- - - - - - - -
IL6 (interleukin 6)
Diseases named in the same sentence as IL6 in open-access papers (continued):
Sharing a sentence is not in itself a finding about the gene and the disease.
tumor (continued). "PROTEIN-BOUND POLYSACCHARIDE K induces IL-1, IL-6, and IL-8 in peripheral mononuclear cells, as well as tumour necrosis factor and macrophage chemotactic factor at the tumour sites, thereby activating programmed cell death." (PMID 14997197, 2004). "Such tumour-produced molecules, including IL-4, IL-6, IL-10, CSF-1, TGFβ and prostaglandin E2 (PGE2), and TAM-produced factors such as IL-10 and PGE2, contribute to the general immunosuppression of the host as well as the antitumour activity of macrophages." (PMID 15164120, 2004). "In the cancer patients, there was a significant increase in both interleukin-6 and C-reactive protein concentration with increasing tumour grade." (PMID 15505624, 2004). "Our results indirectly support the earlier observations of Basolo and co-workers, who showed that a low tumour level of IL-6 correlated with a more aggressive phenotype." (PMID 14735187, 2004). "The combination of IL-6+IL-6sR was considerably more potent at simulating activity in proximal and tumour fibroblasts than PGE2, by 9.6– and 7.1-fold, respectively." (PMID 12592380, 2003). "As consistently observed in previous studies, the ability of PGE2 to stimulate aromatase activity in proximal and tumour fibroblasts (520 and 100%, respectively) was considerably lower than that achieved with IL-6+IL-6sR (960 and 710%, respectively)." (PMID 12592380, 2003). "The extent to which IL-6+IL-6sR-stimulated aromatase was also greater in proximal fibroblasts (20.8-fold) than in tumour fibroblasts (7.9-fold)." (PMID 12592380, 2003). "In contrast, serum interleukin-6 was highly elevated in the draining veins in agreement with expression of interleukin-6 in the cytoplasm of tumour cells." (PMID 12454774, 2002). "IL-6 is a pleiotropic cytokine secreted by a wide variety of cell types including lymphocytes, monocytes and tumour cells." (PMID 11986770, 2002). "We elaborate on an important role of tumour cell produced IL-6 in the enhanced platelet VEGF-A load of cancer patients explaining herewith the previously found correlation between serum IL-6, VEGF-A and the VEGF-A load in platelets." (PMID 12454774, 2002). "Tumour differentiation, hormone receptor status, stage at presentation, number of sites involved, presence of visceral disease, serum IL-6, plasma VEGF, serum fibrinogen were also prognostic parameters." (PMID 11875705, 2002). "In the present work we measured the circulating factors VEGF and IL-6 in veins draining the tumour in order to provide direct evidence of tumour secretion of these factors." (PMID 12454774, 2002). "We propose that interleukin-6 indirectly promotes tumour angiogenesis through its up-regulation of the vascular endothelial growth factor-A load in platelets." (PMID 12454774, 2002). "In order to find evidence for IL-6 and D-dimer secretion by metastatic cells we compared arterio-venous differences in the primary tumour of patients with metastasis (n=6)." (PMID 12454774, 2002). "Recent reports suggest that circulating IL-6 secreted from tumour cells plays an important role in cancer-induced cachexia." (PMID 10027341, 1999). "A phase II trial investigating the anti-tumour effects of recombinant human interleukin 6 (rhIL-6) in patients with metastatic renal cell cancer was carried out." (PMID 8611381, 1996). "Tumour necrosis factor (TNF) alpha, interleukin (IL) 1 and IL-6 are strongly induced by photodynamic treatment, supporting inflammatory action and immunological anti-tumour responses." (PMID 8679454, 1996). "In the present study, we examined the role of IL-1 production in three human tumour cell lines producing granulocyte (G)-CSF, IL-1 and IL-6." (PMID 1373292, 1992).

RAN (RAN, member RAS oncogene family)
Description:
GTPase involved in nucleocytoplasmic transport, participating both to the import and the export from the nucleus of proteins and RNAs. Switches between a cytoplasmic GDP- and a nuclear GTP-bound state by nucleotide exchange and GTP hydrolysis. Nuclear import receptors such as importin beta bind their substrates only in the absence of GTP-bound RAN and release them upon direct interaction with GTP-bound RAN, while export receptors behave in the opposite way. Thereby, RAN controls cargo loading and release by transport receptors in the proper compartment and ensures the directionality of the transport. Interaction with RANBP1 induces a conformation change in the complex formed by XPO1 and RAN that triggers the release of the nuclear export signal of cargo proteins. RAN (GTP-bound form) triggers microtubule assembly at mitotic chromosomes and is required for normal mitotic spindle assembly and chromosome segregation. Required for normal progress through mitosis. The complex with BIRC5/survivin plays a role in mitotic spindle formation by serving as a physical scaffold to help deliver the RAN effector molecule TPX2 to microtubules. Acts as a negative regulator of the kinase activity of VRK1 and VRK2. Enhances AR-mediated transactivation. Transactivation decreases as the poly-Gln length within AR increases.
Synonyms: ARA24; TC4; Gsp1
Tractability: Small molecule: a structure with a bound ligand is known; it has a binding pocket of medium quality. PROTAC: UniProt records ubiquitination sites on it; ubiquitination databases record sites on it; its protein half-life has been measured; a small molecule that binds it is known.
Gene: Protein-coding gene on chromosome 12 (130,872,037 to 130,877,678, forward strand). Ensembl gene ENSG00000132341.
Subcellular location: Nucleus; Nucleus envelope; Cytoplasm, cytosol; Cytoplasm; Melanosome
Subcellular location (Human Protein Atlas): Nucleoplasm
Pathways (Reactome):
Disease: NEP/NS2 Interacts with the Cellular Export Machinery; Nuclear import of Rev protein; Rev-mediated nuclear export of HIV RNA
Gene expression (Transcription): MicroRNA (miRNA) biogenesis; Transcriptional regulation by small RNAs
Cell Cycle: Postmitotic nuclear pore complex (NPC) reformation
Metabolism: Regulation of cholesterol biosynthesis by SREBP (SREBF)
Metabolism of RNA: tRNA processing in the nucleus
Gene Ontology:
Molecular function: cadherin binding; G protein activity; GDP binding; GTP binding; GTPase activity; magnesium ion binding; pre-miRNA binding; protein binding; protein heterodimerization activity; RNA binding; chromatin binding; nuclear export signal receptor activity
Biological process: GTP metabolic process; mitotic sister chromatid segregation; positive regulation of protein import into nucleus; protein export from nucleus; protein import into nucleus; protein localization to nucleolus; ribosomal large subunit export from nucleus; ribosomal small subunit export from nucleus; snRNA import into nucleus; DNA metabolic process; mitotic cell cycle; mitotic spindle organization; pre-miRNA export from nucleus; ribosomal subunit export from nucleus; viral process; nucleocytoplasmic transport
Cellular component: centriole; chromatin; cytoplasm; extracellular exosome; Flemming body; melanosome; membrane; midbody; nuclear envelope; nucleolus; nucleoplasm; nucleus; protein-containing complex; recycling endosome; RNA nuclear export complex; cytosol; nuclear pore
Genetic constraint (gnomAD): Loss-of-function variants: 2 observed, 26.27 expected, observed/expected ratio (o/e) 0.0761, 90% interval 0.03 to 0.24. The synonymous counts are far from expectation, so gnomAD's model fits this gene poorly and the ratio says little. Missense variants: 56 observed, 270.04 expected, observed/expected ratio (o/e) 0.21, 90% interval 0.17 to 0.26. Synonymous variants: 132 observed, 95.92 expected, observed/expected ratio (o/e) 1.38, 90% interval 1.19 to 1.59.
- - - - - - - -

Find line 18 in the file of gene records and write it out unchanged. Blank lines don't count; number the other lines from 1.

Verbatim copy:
Metabolism of RNA: tRNA processing in the nucleus